Skip to main content
USGS - science for a changing world
Advanced Search

Filters: Tags: The Nature Conservancy (X)

180 results (44ms)   

Filters
Date Range
Extensions
Types
Contacts
Categories
Tag Types
Tag Schemes
View Results as: JSON ATOM CSV
thumbnail
Using funds from an NRDAR settlement, FWS obligated $557,810 ($2011) to TNC of Massachusetts for the purchase of permanent conservation easements on approximately 200 acres of riparian lands along the Housatonic River in Salisbury, Connecticut. Conservation of riparian habitat will help to (1) protect water quality; (2) protect nesting habitat for migratory songbirds and other wildlife, including several rare and endangered plants, turtles, salamanders and dragonflies; and (3) maintain the scenic, agrarian character of the region. These efforts provide a beneficial tradeoff from the harm to the river and associated wildlife caused by historical polychlorinated biphenyls (PCBs) contamination. Economic Impacts of...
thumbnail
Relative abundance of salt marsh habitat, by marine ecoregion. We compiled a global database on salt marshes in collaboration with UNEP-WCMC and with input from Paul Adam, University of New South Wales, Australia. In this database, habitat abundance was estimated using the array of point locations and GIS data holdings from this database and were broadly based on abundance as a proportion of the total coastline length in each ecoregion. Salt marshes were poorly covered in the literature for some parts of the Arctic coastline and from wide areas of the tropics where salt marshes were often overlooked or classified within mangrove areas. While efforts were made to target data searching for these regions, there may...
thumbnail
Number of amphibian species, by freshwater ecoregion. We calculated the number of amphibian species per freshwater ecoregion using species range maps of the Global Amphibian Assessment (GAA, www.iucnredlist.org/amphibians) (IUCN et al. 2006). The 2006 GAA assessed 5,918 amphibian species and provided distribution maps for 5,640 of those species. When a range overlapped several ecoregions, we counted species as present in all those ecoregions that had part of the range. This may have resulted in an overestimate of species numbers in some ecoregions, especially those that are long and narrow in shape. This is particularly true for the Amazonas High Andes ecoregion (312), where the mountain range has been used as...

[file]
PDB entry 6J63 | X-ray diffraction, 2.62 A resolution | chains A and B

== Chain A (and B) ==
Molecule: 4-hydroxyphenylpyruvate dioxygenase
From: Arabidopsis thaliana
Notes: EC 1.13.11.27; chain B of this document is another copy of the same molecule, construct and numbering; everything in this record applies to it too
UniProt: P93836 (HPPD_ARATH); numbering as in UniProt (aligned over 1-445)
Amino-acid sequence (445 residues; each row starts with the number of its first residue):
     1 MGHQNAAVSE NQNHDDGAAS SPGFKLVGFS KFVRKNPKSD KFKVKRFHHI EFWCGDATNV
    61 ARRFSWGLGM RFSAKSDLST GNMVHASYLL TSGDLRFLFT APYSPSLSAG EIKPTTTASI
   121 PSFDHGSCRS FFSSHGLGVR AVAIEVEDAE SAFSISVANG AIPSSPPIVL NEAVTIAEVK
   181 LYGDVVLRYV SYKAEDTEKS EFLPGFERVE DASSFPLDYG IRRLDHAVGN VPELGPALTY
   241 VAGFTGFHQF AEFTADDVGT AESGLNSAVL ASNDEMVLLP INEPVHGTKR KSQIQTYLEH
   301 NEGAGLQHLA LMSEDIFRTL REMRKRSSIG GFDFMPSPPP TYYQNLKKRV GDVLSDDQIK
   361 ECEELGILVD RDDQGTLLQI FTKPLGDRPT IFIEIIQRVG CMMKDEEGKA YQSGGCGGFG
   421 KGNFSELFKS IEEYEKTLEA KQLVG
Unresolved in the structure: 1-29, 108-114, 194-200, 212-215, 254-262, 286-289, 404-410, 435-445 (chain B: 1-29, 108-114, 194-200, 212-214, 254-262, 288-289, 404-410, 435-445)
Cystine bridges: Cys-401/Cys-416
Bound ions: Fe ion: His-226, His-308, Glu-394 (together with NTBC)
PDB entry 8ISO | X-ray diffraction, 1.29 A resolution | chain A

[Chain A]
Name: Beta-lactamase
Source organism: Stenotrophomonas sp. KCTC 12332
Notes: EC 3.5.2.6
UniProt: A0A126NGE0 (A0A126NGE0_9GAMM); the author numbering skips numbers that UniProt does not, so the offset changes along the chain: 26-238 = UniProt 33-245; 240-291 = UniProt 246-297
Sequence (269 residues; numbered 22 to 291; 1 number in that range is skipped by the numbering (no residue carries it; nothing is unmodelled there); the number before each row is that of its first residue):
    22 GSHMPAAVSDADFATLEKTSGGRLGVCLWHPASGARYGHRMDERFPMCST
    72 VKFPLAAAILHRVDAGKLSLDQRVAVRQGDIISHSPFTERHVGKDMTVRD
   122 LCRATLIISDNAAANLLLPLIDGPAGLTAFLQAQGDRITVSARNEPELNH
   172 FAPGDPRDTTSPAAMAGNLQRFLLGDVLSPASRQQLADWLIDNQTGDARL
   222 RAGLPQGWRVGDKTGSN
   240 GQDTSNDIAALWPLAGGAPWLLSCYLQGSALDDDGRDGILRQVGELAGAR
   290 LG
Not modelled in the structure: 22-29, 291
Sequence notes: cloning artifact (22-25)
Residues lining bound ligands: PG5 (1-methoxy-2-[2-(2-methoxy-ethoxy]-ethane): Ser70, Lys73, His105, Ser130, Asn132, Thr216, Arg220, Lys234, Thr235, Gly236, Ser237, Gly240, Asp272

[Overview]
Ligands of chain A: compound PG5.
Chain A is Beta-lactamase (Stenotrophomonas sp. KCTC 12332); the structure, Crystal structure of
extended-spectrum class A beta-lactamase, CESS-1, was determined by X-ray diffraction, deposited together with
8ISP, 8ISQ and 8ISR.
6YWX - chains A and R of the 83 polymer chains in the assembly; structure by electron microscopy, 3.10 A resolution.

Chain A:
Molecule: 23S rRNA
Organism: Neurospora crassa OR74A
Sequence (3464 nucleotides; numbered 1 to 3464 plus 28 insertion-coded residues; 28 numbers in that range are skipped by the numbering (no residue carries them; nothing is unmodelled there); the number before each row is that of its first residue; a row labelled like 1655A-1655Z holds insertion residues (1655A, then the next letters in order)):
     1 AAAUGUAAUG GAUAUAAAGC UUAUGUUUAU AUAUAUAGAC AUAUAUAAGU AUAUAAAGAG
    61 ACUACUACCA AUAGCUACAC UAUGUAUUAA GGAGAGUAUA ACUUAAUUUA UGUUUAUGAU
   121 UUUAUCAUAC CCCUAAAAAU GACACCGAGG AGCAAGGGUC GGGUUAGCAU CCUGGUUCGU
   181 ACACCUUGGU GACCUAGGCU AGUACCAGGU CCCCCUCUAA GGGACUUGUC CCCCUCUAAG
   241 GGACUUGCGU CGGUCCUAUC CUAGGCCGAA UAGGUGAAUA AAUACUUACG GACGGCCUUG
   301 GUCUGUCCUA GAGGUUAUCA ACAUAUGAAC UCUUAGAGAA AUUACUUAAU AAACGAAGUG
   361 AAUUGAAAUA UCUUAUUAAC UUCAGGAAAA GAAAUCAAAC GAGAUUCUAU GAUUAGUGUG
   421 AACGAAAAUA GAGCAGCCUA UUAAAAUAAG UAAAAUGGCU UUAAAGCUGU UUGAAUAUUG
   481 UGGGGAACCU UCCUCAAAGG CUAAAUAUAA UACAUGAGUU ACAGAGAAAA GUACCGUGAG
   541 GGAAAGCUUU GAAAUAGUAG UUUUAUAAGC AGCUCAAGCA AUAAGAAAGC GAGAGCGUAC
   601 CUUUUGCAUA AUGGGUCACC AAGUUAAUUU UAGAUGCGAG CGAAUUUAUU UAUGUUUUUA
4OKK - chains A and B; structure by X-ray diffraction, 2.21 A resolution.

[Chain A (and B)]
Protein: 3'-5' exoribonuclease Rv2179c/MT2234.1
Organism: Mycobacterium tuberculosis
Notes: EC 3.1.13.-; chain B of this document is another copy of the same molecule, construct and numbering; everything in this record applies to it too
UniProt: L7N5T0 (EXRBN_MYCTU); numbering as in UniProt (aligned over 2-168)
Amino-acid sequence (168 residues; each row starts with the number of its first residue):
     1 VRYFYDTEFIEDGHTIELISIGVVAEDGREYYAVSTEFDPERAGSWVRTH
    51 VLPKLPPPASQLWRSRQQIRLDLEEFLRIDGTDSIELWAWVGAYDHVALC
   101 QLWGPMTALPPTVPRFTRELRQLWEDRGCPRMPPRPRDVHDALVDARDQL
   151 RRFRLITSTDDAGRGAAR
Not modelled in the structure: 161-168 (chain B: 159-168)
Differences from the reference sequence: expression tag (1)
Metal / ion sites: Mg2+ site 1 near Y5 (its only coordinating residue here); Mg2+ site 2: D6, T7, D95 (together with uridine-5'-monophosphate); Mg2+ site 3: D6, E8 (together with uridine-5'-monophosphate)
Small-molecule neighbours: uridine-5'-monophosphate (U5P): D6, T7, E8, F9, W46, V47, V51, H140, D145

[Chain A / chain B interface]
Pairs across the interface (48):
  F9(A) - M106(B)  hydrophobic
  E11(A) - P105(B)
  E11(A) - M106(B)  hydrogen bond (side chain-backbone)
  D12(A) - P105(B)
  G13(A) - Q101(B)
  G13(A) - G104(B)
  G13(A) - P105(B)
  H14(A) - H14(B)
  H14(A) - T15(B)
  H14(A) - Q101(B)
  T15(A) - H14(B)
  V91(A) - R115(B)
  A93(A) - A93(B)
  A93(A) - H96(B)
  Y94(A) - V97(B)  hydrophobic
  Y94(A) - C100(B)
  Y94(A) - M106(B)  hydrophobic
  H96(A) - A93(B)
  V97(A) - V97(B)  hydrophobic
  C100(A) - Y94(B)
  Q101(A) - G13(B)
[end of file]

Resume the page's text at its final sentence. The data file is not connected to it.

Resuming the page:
thumbnail
Number of globally threatened animals, by terrestrial ecoregion. We compiled a vertebrate species list for each ecoregion from WWF’s WildFinder database (WWF 2006). This list was then compared against the IUCN Red List of Threatened Species (2008) to determine the number of species per ecoregion that are threatened. Threatened species are those listed by IUCN Red List as Vulnerable, Endangered, or Critically Endangered (www.redlist.org). These data were derived by The Nature Conservancy, and were displayed in a map published in The Atlas of Global Conservation (Hoekstra et al., University of California Press, 2010). More information at http://nature.org/atlas. Data derived from: World Wildlife Fund (WWF). 2006....
thumbnail
Number of mammal species, by terrestrial ecoregion. We compiled data on terrestrial mammals by querying the WWF WildFinder database for species occurrences by ecoregion. The WWF WildFinder database is a spatially explicit online database of vertebrate species occurrences by ecoregion. These data were displayed in a map published in The Atlas of Global Conservation (Hoekstra et al., University of California Press, 2010). More information at http://nature.org/atlas.
thumbnail
This shapefile represents The Nature Conservancy’s (TNC) “essential forests” and “key connectors” in the Central Appalachians Whole System. Essential Forests are built around groups of large forest patches, ecoregional portfolio roll-up sites, and areas with high local integrity and high flow density (from M. Anderson’s resiliency analysis). Key Connectors provide physical linkages among essential forests, have high flow density, and may also include large forest patches and matrix blocks. The polygons were originally delineated by TNC staff at a workshop near Petersburg, West Virginia, on March 9 and 10, 2011. The boundaries were hand-drawn on paper maps and then hand-digitized by A. Watland (TNC-VA) and T. Gagnolet...
thumbnail
Provisional Tennessee State Wildlife Action Plan (TN-SWAP) terrestrial habitat priorities versus results of the population growth model developed by the Tennessee Chapter of The Nature Conservancy, 2008, converted to percent projected developed landcover in the year 2040. Spatial growth model was developed using population growth projections from the University of Tennessee Center for Business and Economic Research (UT-CBER), county urban growth boundaries, 2000 census blocks, and various ancillary datasets.


map background search result map search result map Salt Marsh Abundance by Marine Ecoregion Number of Mammal Species by Terrestrial Ecoregion Number of Globally Threatened Animals by Terrestrial Ecoregion Number of Amphibian Species by Freshwater Ecoregion Conservation Easements Along the Housatonic River Essential Forests and Key Connectors in the Central Appalachians Whole System Provisional Tennessee State Wildlife Action Plan Potential Urban Growth Conservation Easements Along the Housatonic River Provisional Tennessee State Wildlife Action Plan Potential Urban Growth Essential Forests and Key Connectors in the Central Appalachians Whole System Salt Marsh Abundance by Marine Ecoregion Number of Mammal Species by Terrestrial Ecoregion Number of Globally Threatened Animals by Terrestrial Ecoregion Number of Amphibian Species by Freshwater Ecoregion